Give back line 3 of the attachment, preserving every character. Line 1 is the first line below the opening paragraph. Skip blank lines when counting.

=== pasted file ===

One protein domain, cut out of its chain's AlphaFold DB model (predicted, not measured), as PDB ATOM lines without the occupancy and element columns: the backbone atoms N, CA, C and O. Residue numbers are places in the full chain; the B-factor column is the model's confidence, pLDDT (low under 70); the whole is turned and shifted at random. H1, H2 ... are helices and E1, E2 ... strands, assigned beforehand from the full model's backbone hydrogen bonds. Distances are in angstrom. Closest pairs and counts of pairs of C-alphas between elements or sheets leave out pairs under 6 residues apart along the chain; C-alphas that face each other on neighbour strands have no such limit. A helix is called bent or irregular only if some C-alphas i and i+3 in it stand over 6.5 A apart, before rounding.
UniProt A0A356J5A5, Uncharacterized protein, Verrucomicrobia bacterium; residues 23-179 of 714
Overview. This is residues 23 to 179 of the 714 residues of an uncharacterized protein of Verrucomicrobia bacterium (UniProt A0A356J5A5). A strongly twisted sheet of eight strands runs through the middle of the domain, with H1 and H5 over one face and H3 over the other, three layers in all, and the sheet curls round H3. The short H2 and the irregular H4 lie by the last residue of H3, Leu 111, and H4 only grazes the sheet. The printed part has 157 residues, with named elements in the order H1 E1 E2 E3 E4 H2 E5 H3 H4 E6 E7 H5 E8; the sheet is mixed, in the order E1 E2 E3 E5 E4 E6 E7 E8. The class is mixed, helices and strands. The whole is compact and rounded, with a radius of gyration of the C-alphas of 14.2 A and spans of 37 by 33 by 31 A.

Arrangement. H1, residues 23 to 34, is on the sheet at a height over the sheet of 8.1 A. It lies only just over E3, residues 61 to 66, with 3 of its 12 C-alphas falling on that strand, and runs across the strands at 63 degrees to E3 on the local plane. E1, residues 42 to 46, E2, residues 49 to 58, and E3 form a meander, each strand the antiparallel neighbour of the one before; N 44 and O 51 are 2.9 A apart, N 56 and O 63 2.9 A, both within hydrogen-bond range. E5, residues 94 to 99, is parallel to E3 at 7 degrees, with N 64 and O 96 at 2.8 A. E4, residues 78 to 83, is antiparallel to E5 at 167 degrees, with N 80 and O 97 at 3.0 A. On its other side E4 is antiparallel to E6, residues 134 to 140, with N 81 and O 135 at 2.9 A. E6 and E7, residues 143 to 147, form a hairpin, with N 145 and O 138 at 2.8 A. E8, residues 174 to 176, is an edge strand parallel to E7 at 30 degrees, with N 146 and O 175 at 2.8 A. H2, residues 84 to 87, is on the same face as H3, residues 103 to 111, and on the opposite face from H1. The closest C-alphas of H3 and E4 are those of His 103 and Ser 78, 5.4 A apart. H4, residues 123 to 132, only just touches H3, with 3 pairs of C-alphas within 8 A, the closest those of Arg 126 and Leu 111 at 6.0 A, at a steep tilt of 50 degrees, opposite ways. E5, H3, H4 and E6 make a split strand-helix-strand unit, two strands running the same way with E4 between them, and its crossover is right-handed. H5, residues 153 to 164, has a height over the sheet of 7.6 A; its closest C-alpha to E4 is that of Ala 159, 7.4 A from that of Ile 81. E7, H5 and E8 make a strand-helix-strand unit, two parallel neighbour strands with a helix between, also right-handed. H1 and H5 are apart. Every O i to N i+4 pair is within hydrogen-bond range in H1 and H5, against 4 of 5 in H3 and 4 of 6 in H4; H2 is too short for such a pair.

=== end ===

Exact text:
Arrangement. H1, residues 23 to 34, is on the sheet at a height over the sheet of 8.1 A. It lies only just over E3, residues 61 to 66, with 3 of its 12 C-alphas falling on that strand, and runs across the strands at 63 degrees to E3 on the local plane. E1, residues 42 to 46, E2, residues 49 to 58, and E3 form a meander, each strand the antiparallel neighbour of the one before; N 44 and O 51 are 2.9 A apart, N 56 and O 63 2.9 A, both within hydrogen-bond range. E5, residues 94 to 99, is parallel to E3 at 7 degrees, with N 64 and O 96 at 2.8 A. E4, residues 78 to 83, is antiparallel to E5 at 167 degrees, with N 80 and O 97 at 3.0 A. On its other side E4 is antiparallel to E6, residues 134 to 140, with N 81 and O 135 at 2.9 A. E6 and E7, residues 143 to 147, form a hairpin, with N 145 and O 138 at 2.8 A. E8, residues 174 to 176, is an edge strand parallel to E7 at 30 degrees, with N 146 and O 175 at 2.8 A. H2, residues 84 to 87, is on the same face as H3, residues 103 to 111, and on the opposite face from H1. The closest C-alphas of H3 and E4 are those of His 103 and Ser 78, 5.4 A apart. H4, residues 123 to 132, only just touches H3, with 3 pairs of C-alphas within 8 A, the closest those of Arg 126 and Leu 111 at 6.0 A, at a steep tilt of 50 degrees, opposite ways. E5, H3, H4 and E6 make a split strand-helix-strand unit, two strands running the same way with E4 between them, and its crossover is right-handed. H5, residues 153 to 164, has a height over the sheet of 7.6 A; its closest C-alpha to E4 is that of Ala 159, 7.4 A from that of Ile 81. E7, H5 and E8 make a strand-helix-strand unit, two parallel neighbour strands with a helix between, also right-handed. H1 and H5 are apart. Every O i to N i+4 pair is within hydrogen-bond range in H1 and H5, against 4 of 5 in H3 and 4 of 6 in H4; H2 is too short for such a pair.